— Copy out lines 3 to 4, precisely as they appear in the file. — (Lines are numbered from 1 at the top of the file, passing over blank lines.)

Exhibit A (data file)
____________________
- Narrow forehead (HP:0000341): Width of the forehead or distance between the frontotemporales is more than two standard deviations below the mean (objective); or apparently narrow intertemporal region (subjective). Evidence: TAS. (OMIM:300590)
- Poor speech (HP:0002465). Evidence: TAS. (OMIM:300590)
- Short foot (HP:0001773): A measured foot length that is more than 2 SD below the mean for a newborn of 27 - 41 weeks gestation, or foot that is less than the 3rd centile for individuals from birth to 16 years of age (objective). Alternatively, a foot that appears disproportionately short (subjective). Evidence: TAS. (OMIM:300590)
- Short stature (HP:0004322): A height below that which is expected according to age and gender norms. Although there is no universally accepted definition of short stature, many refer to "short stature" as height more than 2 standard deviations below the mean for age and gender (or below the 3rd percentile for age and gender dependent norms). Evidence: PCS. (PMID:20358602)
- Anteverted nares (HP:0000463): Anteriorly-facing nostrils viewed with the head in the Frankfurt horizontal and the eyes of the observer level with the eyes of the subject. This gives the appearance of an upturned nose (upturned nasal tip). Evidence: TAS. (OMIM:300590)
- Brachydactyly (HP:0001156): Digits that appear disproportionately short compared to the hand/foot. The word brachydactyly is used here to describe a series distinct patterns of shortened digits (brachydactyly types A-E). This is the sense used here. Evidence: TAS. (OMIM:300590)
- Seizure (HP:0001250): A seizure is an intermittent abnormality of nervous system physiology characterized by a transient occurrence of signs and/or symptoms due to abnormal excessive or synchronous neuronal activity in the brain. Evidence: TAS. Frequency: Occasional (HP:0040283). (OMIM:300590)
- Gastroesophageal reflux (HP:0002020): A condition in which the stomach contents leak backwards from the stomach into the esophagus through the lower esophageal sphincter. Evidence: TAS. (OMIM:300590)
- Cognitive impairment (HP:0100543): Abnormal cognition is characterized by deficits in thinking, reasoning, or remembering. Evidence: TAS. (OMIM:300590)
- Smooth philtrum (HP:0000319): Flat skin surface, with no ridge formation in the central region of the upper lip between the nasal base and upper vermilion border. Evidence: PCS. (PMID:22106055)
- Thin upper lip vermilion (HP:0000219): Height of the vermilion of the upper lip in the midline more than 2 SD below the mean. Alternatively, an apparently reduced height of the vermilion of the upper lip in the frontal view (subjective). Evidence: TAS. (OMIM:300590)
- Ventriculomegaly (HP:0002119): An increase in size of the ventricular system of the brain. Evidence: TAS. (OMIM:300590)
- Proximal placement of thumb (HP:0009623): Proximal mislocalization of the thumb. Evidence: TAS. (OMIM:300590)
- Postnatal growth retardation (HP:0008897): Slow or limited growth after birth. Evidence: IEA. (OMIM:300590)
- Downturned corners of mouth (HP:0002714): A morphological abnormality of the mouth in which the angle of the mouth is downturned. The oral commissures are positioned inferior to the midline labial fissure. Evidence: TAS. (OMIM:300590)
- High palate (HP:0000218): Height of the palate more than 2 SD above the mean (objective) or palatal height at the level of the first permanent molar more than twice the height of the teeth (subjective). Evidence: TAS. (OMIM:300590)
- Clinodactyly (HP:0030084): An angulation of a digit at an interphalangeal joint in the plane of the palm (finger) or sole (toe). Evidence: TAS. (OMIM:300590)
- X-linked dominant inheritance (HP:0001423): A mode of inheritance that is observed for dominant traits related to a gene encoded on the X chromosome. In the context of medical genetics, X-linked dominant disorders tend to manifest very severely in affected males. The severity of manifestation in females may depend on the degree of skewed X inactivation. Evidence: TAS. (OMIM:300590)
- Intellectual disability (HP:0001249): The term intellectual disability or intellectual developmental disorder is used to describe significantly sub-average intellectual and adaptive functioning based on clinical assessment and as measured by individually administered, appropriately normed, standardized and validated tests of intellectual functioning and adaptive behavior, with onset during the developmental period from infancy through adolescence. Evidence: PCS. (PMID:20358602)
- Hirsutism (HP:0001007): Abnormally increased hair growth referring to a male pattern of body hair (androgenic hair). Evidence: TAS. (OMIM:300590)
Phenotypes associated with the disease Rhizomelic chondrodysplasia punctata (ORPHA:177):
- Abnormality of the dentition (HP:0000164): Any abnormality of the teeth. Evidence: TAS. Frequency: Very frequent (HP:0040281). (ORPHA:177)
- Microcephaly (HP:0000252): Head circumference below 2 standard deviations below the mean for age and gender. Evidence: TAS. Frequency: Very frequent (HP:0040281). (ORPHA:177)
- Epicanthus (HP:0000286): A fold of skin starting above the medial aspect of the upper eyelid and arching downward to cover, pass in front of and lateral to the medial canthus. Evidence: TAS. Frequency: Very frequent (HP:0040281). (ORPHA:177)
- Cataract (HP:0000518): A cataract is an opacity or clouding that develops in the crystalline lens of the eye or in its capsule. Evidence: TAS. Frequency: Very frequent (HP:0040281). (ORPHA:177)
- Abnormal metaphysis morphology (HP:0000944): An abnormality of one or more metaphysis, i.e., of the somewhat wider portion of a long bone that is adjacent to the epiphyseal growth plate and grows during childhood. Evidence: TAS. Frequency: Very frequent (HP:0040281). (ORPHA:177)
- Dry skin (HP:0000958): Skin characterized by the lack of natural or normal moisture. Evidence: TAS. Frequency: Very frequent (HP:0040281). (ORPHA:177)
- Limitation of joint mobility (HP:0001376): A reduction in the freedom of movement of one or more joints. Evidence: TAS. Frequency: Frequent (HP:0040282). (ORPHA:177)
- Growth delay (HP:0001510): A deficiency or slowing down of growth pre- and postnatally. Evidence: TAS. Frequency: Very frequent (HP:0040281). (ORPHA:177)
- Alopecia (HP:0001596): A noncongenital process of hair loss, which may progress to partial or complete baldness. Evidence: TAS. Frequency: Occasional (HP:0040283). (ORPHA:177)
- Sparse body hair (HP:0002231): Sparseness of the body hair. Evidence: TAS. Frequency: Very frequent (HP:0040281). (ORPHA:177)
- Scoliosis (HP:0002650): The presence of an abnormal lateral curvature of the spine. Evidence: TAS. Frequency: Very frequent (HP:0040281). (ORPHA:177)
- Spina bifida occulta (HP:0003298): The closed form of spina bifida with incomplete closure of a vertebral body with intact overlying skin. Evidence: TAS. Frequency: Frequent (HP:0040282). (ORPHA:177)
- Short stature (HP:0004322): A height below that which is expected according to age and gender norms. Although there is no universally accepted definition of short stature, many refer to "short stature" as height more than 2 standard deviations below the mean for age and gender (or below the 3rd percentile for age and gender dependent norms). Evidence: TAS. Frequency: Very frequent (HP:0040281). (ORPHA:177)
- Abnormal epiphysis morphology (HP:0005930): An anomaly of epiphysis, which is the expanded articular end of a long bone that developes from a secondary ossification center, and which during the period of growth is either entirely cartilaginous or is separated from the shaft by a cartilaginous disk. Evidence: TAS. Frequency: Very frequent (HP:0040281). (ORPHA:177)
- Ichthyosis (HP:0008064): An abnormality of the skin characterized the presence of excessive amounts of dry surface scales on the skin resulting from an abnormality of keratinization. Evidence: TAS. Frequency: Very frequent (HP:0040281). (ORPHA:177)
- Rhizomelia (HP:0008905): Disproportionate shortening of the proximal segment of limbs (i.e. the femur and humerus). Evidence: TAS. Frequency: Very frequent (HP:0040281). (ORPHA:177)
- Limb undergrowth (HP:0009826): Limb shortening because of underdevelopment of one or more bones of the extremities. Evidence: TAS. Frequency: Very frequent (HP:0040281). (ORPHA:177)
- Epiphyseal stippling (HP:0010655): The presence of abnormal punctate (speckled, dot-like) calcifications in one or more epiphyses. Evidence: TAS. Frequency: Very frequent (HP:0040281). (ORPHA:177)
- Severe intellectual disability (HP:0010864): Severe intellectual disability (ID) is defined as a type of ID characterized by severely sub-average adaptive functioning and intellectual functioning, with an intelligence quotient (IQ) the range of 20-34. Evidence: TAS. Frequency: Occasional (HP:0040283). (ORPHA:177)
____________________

- Short foot (HP:0001773): A measured foot length that is more than 2 SD below the mean for a newborn of 27 - 41 weeks gestation, or foot that is less than the 3rd centile for individuals from birth to 16 years of age (objective). Alternatively, a foot that appears disproportionately short (subjective). Evidence: TAS. (OMIM:300590)
- Short stature (HP:0004322): A height below that which is expected according to age and gender norms. Although there is no universally accepted definition of short stature, many refer to "short stature" as height more than 2 standard deviations below the mean for age and gender (or below the 3rd percentile for age and gender dependent norms). Evidence: PCS. (PMID:20358602)